I’ve been saying this for years – heck, the motto of the blog is “think globally, act LOCALLY” – but for Democrats, the situation remains dire across the country. In fact, other than our ability to win the White House every four years (when turnout is at its peak and, not coincidentally, at its “bluest”), we are getting our butts kicked in state legislative races, governor’s races and the U.S. House of Representatives (whose districts, by the way, are drawn by…yep, those same state legislatures we keep losing).
Over at Vox, Matthew Yglesias really nails what’s going on here (h/t to Clark Mercer of LG Ralph Northam’s office for sharing this article on Facebook). A few key points:
- “The Democratic Party is in much greater peril than its leaders or supporters recognize, and it has no plan to save itself.”
- “The presidency is extremely important, of course. But there are also thousands of critically important offices all the way down the ballot. And the vast majority — 70 percent of state legislatures, more than 60 percent of governors, 55 percent of attorneys general and secretaries of state — are in Republicans hands.”
- “Democrats have nothing at all in the works to redress their crippling weakness down the ballot. Democrats aren’t even talking about how to improve on their weak points, because by and large they don’t even admit that they exist.”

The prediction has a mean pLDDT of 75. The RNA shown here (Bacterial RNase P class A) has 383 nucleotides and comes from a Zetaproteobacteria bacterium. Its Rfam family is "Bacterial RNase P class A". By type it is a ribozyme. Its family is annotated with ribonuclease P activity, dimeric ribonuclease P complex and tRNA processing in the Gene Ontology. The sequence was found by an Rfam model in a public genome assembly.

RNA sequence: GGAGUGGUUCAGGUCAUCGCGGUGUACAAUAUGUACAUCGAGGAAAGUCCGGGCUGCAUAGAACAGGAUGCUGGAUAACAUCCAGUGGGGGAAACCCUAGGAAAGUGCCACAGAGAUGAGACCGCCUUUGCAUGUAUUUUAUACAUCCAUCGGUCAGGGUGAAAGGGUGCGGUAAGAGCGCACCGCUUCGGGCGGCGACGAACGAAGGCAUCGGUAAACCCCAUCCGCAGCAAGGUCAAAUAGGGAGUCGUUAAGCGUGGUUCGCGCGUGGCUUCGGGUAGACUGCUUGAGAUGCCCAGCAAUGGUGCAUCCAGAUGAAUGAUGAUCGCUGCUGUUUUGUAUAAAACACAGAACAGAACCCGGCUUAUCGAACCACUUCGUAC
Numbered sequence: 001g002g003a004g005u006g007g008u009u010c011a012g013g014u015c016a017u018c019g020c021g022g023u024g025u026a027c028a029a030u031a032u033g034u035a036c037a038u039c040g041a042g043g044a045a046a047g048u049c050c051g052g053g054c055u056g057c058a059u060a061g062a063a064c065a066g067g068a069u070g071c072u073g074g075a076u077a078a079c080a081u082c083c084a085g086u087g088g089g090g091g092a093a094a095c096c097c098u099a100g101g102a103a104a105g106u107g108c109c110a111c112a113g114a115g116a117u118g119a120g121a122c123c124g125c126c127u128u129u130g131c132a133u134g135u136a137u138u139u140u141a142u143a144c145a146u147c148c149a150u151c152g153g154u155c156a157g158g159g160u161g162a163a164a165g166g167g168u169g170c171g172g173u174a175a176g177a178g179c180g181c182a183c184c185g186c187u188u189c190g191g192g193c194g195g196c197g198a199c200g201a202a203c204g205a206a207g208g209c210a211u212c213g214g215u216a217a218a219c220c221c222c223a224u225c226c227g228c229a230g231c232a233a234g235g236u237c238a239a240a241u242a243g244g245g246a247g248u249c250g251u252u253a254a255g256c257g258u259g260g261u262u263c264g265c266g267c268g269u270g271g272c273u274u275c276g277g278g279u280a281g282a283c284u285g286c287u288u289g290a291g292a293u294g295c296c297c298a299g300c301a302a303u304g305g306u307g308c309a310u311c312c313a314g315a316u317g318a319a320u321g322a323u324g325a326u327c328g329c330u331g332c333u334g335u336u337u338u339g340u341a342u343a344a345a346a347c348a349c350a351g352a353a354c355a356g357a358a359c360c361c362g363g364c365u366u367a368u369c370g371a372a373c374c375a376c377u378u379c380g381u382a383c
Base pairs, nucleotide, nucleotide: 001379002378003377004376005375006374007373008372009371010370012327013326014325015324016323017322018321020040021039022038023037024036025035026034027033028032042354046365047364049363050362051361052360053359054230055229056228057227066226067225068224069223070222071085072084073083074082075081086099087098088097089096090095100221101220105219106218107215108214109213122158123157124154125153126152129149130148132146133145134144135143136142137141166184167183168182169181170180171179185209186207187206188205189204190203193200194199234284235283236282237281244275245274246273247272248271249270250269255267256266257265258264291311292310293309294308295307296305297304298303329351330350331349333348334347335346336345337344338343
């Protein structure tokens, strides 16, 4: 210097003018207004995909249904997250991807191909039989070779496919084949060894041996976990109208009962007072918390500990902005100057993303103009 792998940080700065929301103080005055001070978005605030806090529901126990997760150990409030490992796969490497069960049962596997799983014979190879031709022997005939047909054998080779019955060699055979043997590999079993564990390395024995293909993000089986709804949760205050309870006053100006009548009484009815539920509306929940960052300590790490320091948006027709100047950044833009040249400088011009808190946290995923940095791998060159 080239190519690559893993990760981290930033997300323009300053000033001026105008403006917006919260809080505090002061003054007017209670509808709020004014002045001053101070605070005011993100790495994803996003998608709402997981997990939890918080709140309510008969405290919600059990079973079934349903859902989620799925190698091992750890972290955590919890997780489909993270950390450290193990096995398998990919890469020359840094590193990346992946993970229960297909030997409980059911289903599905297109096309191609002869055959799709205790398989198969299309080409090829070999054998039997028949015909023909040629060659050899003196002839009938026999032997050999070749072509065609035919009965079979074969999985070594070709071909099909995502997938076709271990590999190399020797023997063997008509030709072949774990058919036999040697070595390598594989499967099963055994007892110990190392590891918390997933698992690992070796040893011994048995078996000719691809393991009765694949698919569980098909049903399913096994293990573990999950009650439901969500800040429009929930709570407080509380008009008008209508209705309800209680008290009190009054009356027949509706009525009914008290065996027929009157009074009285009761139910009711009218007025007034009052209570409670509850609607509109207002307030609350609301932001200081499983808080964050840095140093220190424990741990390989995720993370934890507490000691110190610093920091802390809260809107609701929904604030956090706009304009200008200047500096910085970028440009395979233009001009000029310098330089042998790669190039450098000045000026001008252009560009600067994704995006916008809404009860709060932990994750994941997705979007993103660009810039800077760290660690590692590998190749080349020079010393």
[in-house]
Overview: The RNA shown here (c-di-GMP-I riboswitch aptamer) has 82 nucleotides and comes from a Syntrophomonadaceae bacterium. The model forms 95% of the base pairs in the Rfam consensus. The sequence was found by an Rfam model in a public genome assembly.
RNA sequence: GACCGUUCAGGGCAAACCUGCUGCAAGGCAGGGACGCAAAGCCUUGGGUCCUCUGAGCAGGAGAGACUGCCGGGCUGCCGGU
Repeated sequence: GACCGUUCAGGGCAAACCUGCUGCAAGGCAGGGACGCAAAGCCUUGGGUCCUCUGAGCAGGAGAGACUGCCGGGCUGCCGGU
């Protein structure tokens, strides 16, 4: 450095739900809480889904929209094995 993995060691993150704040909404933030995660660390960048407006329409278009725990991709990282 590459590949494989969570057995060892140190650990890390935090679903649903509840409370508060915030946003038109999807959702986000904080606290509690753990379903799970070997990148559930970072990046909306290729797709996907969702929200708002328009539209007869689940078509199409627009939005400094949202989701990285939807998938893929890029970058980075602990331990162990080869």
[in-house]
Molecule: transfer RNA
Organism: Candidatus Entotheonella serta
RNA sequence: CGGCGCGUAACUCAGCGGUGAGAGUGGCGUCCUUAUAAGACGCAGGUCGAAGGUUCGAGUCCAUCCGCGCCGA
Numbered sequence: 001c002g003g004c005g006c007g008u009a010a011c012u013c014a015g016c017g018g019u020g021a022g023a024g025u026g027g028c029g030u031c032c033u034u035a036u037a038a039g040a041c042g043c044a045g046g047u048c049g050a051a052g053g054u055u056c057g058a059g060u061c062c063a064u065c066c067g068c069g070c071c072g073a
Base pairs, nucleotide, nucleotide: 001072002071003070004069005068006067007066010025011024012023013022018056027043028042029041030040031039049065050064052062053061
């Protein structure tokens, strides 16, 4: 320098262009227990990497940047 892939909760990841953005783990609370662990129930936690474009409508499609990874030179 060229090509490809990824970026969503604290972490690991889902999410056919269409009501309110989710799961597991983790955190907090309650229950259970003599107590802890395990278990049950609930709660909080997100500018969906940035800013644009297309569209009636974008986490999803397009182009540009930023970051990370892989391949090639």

- “The worst part of the problem for the Democratic Party is in races that are, collectively, the most important: state government. Elections for state legislature rarely make the national news, but they are the fundamental building blocks of American politics.”
- “Winning a presidential election would give Republicans the overwhelming preponderance of political power in the United States — a level of dominance not achieved since the Democrats during the Great Depression, but with a much more ideologically coherent coalition.”
- “The first step for Democrats is admitting they have a problem…In some ways, the Democrats’ biggest disadvantage is simply their current smugness. A party that controls such a small share of elected offices around the country is a party that should be engaged in vigorous debate about how to improve its fortunes”
- “Democrats are currently engaged in a slightly bizarre bidding war between Hillary Clinton and Bernie Sanders to see whether Congress in 2017 will reject a legislative agenda that is somewhat to the left of Obama’s or drastically to its left…the much more significant question facing the party isn’t about the White House — it’s about all the other offices in the land. ”
So…any further questions about what we need to be focused on politically speaking? Hint: it’s not arguing about Hillary vs. Bernie vs. Joe or whatever.